As though not satisfied, and reluctant to leave them, he came forward in the pulpit and said, with impassioned tones :

“ But you must not perish. The calls of mercy are still out. I have returned to my text and found it written, “Though your sins be as scarlet they shall be as white as snow; though they be red like crimson they shall be as wool. These heavenly words, issuing from the eternal throne, still mingle their sounds about your ears. There is yet hope. You need not perish. The door of mercy is not yet closed. That Saviour whom you just now saw on the judgment-seat, once died on Calvary. Though you have so long trifled with his blood, though you have so long abused sermons and Sabbaths, though you have ten thousand times been found in arms against the Sovereign of the world, yet in that blood all your stains may be washed out,--all your treasons purged. Only do not now seal your damnation by longer rejecting his mercy. Fall down now at his feet. Go not from this house, till you have bathed them with your tears and wiped them with the hairs of you head. This is an awful moment. Heaven, earth, and hell are now opened before you. From the throne of God, which is placed in the midst, the invitation is still proceeding. Not man, but God himself is now speaking to you. If you turn away, it will be like those who turned away when their feet touched the borders of the promised land. They could not be forgiven, but must perish in the wilderness. Take care what you do, for you are now standing near the Shekinah. Drop the weapons from your bloody hands. With those trembling arms clasp his feet; resolving never to quit your hold ;—that if he tread you down, you will sink, but that you will never leave the spot till one look of peace assures you that your sins are forgiven. O could we see you thus !--Are you afraid to go? Why, it is the same Being that left the realms of glory to die for you. Go with greater confidence than you ever went to an earthly parent. Go with all your sins upon you. It is not to judge that he has now come. He has come to heal the broken-hearted and to preach deliverance to the captives. The love of Jesus looks out of his eye. His hands, bearing still the prints of the nails, are extended to receive you. Go, and give pleasure to that heart which bled on the point of the spear. Go and find your heaven in the sweetness of that embrace. Go,-you see him there,-0 go!".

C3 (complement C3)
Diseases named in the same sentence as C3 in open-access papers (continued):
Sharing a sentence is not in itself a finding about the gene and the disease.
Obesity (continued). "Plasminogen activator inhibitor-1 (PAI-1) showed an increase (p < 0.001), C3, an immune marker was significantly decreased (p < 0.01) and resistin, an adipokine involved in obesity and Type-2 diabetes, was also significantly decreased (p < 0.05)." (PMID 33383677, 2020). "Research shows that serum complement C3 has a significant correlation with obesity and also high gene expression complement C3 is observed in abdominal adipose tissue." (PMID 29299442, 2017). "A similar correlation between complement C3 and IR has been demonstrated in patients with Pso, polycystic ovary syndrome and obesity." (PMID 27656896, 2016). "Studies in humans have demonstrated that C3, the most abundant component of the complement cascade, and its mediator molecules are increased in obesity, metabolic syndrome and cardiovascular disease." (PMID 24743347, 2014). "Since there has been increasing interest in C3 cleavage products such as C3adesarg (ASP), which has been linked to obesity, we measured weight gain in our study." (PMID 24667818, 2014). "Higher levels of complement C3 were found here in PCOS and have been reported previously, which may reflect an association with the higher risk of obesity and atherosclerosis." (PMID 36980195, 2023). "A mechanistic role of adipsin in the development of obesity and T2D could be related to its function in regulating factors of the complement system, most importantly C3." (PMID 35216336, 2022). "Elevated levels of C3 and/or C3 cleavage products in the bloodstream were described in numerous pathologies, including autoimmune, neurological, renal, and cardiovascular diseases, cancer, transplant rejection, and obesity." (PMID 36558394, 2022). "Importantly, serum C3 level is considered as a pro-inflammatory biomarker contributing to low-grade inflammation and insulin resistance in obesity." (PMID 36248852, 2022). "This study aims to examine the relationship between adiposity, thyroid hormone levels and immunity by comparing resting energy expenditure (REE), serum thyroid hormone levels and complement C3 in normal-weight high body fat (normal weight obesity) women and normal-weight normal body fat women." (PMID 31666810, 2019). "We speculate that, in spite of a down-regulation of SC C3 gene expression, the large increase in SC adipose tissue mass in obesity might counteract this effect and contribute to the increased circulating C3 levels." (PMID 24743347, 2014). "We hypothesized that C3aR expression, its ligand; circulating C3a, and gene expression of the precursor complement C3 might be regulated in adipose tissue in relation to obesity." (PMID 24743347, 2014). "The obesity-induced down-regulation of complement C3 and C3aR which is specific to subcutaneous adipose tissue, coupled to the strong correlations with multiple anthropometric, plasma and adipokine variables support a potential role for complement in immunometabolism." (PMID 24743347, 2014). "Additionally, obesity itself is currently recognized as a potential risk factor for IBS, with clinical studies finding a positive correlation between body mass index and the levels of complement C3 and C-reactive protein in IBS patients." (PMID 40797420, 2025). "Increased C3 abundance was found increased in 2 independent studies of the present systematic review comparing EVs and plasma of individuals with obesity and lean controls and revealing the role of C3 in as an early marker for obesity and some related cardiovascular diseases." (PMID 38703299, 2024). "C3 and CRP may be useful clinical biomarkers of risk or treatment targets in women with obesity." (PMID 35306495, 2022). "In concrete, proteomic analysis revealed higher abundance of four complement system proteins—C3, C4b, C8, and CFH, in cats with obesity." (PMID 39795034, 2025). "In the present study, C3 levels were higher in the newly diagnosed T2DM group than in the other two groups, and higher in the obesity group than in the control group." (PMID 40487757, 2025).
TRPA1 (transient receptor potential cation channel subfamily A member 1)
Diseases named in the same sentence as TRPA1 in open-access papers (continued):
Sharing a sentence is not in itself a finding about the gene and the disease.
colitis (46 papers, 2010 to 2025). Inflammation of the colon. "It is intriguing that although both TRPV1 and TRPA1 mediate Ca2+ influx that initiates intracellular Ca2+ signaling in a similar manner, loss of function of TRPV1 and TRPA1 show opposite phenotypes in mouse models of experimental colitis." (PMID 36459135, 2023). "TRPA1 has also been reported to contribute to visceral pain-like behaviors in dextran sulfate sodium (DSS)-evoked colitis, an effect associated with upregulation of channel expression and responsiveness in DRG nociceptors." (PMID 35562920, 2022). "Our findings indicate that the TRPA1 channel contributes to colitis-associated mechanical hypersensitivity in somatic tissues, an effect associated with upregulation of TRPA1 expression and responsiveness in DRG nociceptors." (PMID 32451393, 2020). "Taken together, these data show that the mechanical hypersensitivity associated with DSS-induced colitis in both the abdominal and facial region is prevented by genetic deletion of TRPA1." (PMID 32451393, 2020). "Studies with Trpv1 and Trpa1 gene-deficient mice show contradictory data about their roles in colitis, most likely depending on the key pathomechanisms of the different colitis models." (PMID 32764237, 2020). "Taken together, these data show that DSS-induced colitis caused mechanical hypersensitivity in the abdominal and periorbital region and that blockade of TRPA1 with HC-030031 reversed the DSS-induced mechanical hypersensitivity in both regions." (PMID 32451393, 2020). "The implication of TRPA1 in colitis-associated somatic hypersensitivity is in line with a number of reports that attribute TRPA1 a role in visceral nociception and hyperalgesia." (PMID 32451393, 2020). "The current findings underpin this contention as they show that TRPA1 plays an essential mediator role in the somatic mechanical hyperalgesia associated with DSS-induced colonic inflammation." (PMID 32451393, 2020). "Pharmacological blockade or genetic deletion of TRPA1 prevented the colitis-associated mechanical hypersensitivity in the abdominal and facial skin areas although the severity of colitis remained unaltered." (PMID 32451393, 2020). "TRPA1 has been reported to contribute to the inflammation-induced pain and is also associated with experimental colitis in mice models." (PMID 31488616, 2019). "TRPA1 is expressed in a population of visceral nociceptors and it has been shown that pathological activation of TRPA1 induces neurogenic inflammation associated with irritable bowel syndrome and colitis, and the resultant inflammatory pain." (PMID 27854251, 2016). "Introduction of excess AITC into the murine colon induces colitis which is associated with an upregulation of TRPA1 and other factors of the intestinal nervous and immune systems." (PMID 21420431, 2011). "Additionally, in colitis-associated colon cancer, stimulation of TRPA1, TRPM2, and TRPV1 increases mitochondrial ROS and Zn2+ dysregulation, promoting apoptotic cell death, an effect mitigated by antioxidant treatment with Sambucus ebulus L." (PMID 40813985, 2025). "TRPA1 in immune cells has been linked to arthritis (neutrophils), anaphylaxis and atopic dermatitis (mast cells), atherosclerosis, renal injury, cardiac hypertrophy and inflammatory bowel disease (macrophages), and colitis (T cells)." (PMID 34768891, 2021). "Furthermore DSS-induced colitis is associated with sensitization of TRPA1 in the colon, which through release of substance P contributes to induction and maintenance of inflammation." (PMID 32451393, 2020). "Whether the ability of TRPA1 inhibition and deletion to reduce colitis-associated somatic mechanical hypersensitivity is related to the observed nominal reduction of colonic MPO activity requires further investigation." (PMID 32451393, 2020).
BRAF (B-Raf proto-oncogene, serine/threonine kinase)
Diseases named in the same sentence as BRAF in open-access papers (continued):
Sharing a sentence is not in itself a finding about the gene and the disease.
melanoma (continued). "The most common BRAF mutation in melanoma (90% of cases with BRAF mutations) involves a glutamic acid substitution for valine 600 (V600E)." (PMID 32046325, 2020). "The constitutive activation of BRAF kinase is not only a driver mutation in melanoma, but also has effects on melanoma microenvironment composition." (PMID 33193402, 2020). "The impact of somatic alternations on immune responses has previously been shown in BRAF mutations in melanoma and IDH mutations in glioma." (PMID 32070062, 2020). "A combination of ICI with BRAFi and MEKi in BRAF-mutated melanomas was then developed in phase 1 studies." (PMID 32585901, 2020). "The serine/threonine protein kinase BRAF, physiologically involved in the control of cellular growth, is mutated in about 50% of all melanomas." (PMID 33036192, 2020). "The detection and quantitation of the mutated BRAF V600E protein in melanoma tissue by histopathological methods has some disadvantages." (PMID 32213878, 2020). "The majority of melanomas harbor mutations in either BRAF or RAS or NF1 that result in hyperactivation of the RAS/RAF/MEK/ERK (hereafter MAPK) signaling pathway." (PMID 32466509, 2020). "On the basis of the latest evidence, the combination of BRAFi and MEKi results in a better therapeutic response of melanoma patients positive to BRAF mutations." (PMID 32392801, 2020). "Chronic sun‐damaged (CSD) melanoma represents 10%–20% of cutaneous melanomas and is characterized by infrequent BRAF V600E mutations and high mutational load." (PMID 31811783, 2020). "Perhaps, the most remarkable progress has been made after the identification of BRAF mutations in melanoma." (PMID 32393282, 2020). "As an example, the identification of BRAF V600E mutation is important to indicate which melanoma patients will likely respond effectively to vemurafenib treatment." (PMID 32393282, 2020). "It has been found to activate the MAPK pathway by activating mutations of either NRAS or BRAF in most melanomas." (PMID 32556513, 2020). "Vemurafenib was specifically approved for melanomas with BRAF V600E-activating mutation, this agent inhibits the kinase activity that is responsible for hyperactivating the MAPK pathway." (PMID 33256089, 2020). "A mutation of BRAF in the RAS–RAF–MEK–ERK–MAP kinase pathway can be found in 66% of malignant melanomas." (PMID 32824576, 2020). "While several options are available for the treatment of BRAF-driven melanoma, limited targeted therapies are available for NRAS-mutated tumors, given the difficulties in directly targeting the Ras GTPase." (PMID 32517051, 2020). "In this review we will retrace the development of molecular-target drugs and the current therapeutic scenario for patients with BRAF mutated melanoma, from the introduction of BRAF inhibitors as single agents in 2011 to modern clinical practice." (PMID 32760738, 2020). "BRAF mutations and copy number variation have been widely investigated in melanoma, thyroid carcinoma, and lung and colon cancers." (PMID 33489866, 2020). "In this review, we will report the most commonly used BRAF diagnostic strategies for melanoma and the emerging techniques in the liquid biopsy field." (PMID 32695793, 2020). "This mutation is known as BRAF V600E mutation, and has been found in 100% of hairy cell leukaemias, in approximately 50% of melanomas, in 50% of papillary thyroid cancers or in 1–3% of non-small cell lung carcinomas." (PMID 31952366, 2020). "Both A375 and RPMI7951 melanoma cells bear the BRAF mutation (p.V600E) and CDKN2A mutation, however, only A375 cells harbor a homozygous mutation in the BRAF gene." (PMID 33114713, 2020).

Some of his tones yet linger on our ear. Some of his expressions of countenance are yet present to our recollection. That picture can never fade from our mind.

« This sun has set,
O when shall other such arise ?”




Selections from German Literature. By B. B. EDWARDS

and E. A. Park, Professors in Theological Seminary, Andover. 8vo. pp. 472. Andover. Gould, Newman & Saxton. 1839.

We accept, with no ordinary degree of satisfaction, this contribution to our scanty stock of translations from modern German literature. The present literature of that country has some undoubted advantages over our own or that of any other nation. In philology, history and antiquities, it is thoroughly critical; in philosophy, it is free and expansive; in poetry and romance, it is luxuriant and semi-oriental; in religious feeling, where true